When I recount this story I find it quite hard to believe myself – I was always very ambitious, acquired a Bachelors and a Masters degree, had a good career where I was respected, have always been a feminist, and yet as far as my children are concerned Mummy stays at home. Mummy does work of course (I have run a small business, I write and I do some occasional work for a charity) but I don’t work long hours out of the house like Daddy does so the lion’s share of the household work also falls to me. I don’t feel unhappy with this and I don’t regret any of the decisions we made and if I could do it all again I would make the same choice to stop working (I only wish I’d been there for my son sooner and not put him in nursery), but I do worry about the kind of messages this sends to both my son and my daughters about gender roles. What kind of a role-model am I?

img_3767When I reviewed We should all be feminists and the small companion book Dear Ijeawele here earlier this week, I wrote that both books had given me much food for thought. One of the first suggestions in Dear Ijeawele is that a woman should be “a full person” and not be defined by motherhood. I think in the early years I allowed this to happen, although with three young children and a husband working away every week for a number of years I had little time to define myself any other way! However…that is changing now. As my children get older and can take more responsibility for themselves I am trying to strike a balance between being there for them, but also not being there always, if you see what I mean.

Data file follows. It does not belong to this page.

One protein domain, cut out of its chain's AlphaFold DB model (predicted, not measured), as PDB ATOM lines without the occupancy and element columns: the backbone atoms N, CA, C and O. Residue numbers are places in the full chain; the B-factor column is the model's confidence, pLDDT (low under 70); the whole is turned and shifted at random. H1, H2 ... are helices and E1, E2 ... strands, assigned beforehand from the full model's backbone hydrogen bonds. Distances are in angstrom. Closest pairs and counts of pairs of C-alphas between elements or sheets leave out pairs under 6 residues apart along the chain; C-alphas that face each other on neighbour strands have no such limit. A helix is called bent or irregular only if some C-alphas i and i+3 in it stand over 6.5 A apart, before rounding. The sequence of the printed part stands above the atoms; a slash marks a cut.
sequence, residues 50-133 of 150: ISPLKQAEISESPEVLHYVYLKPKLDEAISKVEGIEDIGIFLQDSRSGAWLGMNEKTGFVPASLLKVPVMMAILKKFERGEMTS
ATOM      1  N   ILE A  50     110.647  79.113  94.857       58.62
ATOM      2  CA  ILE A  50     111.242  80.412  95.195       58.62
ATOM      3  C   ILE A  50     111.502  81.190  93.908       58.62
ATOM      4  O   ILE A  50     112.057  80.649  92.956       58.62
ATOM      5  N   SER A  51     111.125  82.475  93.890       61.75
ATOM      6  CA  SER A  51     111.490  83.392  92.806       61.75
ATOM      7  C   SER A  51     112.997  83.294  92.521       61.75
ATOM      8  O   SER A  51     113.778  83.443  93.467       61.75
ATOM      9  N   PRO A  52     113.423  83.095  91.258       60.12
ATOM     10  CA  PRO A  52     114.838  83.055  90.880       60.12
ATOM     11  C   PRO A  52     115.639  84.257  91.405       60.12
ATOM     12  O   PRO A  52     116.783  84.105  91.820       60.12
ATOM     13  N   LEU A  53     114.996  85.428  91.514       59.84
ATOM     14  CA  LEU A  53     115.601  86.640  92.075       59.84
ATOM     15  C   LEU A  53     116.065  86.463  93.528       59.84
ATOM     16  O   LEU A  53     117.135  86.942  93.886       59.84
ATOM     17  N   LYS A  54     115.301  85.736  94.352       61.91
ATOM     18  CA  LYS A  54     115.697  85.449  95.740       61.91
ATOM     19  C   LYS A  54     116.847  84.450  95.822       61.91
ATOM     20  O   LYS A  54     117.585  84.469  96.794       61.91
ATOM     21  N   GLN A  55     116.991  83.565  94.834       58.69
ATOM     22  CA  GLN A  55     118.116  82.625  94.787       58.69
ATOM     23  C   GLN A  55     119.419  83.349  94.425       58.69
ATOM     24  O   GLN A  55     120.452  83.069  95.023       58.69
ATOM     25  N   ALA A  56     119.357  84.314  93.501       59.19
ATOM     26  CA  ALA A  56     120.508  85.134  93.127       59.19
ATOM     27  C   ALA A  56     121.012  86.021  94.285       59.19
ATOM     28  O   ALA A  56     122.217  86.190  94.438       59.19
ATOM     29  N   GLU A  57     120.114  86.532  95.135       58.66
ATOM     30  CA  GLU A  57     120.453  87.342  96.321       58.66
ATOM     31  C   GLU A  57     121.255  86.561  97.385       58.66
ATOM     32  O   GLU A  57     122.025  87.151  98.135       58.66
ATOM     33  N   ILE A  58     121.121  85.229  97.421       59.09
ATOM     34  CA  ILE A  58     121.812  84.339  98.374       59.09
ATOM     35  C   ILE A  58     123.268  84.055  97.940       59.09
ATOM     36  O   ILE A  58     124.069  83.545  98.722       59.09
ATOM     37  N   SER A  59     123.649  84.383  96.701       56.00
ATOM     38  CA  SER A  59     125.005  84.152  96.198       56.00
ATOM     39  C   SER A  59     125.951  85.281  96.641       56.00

Suggestion number ten in Dear Ijeawele is to “be deliberate in how you engage with [your daughter] and her appearance”. Adichie is a beautiful woman who embraces her femininity. She is a face of No. 7 cosmetics, a fact for which she has been criticised and for which she makes no apology. I have always struggled with my femininity; I think it was handled clumsily and fearfully when I was a teenager (I don’t think I’m alone). Being feminine should not be incompatible with feminism, this much I believe, but I struggle with both my young daughters’ desires to wear make-up, for example. I feel very conflicted as I want them to be happy with their natural appearance, to know they are beautiful as they are, and not to feel influenced by the media that they have to look a certain way or that a certain beauty product is a ‘must-have’. I also worry about the pressure to wear revealing clothing, although, as Adichie says, we should never link appearance with morality.